Yamishibai ReviewThere aren’t many horror anime out there these days. Shows like “High School of the Dead” or “Death Note,” while great shows, don’t carry with them the feeling of traditional Japanese folklore horror. To fully get the effect of Japanese horror, there needs to be a lot of originality, elements of wtf, and a special kind of artwork. There is one anime that I’ve seen lately that contains all of these elements, Yamishibai: Japanese Ghost Stories.

About it:

Yamishibai was released this year, July 14, 2013, and is a horror/supernatural/folklore genre anime. Each episode starts out with an old man arriving at a children’s playground and telling them an always startling story. The animation mimics the Japanese story telling style of kamishibai or paper drama, originally used in Buddhist temples in 12th century japan. As of today, there are only seven episodes the last having been aired today and the next airing September 1st. Each episode gets weirder and scarier as you progress through the show and only lasts around four to five minutes but by the end you’re happy it’s all over. At the end of each episode a distorted song plays to the image of a spinning record and the old man’s face smiling in the background.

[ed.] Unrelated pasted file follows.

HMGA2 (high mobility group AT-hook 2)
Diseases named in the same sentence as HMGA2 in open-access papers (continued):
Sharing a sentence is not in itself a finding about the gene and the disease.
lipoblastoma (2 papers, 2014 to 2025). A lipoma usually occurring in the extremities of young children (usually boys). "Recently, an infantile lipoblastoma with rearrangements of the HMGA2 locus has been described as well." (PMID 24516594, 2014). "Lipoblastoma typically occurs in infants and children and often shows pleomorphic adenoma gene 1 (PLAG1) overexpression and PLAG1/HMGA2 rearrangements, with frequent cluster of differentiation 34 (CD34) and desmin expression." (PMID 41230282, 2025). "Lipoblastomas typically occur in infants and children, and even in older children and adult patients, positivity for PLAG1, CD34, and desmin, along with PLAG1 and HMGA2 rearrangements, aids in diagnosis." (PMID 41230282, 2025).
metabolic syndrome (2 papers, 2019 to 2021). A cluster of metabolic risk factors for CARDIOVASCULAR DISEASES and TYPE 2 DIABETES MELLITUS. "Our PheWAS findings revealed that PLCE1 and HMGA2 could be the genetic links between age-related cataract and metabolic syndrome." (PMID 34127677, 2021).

Who made it:

Yamishibai is directed by Tomoya Takashima and written by Hiromu Kumamoto, neither of which have participated in the production of anything big prior to this show (with the exception of something apparently called Blezer Knight Voice End “Ekkai Kishi Boisu endo” where Hiromu’s name appears in the cast list).

Why you should watch it:

When you’re finally through watching these you walk away a little more scared than you were coming in. Yamishibai will be forever ingrained in my mind as one of Japan’s spookiest anime to date. So if you’re looking for good old fashioned folklore horror to scare the pants off you, this fresh look at horror anime is just the thing for you.

Rating:

Sometimes I am generous when rating things, however this is definitely not one of those times. I gave this anime five stars simply for the fact that it scared me more than once, as well as the artwork being an amazing accent to the horrifying story telling experience.

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